Glen & Ross

Glen & Ross, Greenhead Engine Works.—

    The well-known and representative house of Messrs. Glen & Ross, controlling the Greenhead Engine Works, has, during the past thirty years, achieved an exceptional eminence of reputation in a branch of mechanical engineering of the highest importance in its relation to modern metallic industries — the manufacture of steam hammers.

    Messrs. Glen & Ross commenced operations, at their present premises and under their present firm title, upwards of thirty years ago, engaging at first in engineering work of a general character. Since 1857, however, they have devoted their attention principally to the manufacture of Rigby’s Patent Steam Hammers, a speciality which has, in their capable hands, proved to be of the first order of commercial no less than of industrial value.

    The Rigby hammer in its original form was the invention of Mr. William Rigby, of Parkhead Forge, Glasgow, who, in 1854, effected an improvement upon the design of the Nasmyth hammer, and subsequently disposed of the whole of his patent rights to the firm under notice. Messrs. Glen & Ross in turn improved upon Mr. Rigby’s apparatus by introducing an equilibrium valve, the effect of which was to greatly increase the entire effective capacity of the hammer, enhance the force of the blow delivered, and bring the whole machine under perfect and easy operative control. They next designed and introduced hammers on single box columns, instead of the usual double framing. With these two great improvements the Rigby hammer at once became a favourite, and no sooner had the original patent expired than numerous attempts were made to produce apparatus of a similar kind, embodying the improvements Messrs. Glen & Ross had been at such labour and expense to perfect. The firm have, however, protected themselves from this infringement of their just rights in the fruits of their enterprise by registering their trade-mark, “Rigby’s Patent”, under the provisions of the Trade-Marks Registration Act. Only the genuine article as manufactured by them can therefore lawfully bear those words.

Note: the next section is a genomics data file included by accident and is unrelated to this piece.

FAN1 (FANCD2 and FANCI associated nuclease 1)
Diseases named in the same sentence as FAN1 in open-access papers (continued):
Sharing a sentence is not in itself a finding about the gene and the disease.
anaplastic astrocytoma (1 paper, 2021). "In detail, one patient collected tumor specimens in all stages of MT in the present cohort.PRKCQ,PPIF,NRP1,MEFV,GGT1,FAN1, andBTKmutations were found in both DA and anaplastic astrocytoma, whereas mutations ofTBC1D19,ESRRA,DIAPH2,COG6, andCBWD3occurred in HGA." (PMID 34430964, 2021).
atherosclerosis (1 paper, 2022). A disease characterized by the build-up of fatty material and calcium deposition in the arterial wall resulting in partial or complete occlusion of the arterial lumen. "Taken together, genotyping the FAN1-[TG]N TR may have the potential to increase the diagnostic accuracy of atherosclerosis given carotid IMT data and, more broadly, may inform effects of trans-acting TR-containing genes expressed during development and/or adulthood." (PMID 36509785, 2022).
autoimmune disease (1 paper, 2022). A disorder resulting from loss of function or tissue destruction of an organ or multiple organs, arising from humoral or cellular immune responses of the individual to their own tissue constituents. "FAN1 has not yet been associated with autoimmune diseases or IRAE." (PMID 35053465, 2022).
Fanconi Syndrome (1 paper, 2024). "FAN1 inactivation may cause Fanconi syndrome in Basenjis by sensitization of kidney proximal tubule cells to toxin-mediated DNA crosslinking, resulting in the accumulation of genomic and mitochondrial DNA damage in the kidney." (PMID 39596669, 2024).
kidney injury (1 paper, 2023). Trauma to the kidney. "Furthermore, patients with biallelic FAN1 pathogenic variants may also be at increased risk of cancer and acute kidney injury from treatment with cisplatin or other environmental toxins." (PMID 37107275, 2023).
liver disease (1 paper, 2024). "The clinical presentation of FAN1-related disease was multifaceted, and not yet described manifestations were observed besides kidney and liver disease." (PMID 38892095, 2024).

The Rigby’s Patent Steam Hammers cannot be adequately described in the present sketch without the aid of illustrations. They represent, however, it may safely be affirmed, one of the most perfect developments of the direct-acting steam hammer extant, and their advantages maybe summed up briefly as, limited space required for erection, simplicity and substantial nature of construction, and consequent small liability to derangement. The piston and piston-rod (forming the hammer) are of malleable iron in one piece, and the other parts are few in number, and of an equally substantial nature. The hammers work with great rapidity at a steam pressure of thirty pounds, and the balance piston-valve is so arranged that full pressure can be admitted on the upper side of the piston at pleasure, thereby greatly increasing the power. Every class of work to which a steam hammer can be applied has been, and is being, executed in the most effectual manner by Rigby’s Patent Steam Hammer.

    Upwards of a thousand are now in use in all parts of the world ; and Messrs. Glen & Ross show testimonials from most of the greatest industrial concerns of the United Kingdom, India, the colonies, South America, and elsewhere, all affirming the full satisfaction given by the apparatus in its every form and application. The hammers have been supplied up to thirteen tons in actual weight of piston, piston rod, and face. At the Calcutta Exhibition, 1883-84, and at the Edinburgh Exhibition, 1886, the Rigby’s Patent Steam Hammers exhibited by this firm won the highest awards, a first-class certificate and silver medal, and have always received the highest award wherever exhibited. The firm are also exhibiting at the Glasgow International Exhibition of the present year (1888), and will doubtless achieve an equal degree of success upon the great and admitted merits of their speciality.

    The Greenhead works are extensive, and admirably adapted to the department of manufacture engaged in. They comprise a smithy, turning shop, pattern shop, and fitting shop, each fully equipped with mechanical appliances of the most effective kind, and each covering a ground area of about 100 feet by 40 feet. The staff of hands employed is numerous and efficient, and the entire industry is conducted with a degree of vigorous energy which maintains it at a productive level adequate to the meeting of the large demands made upon it by the constantly increasing home and export trade controlled.

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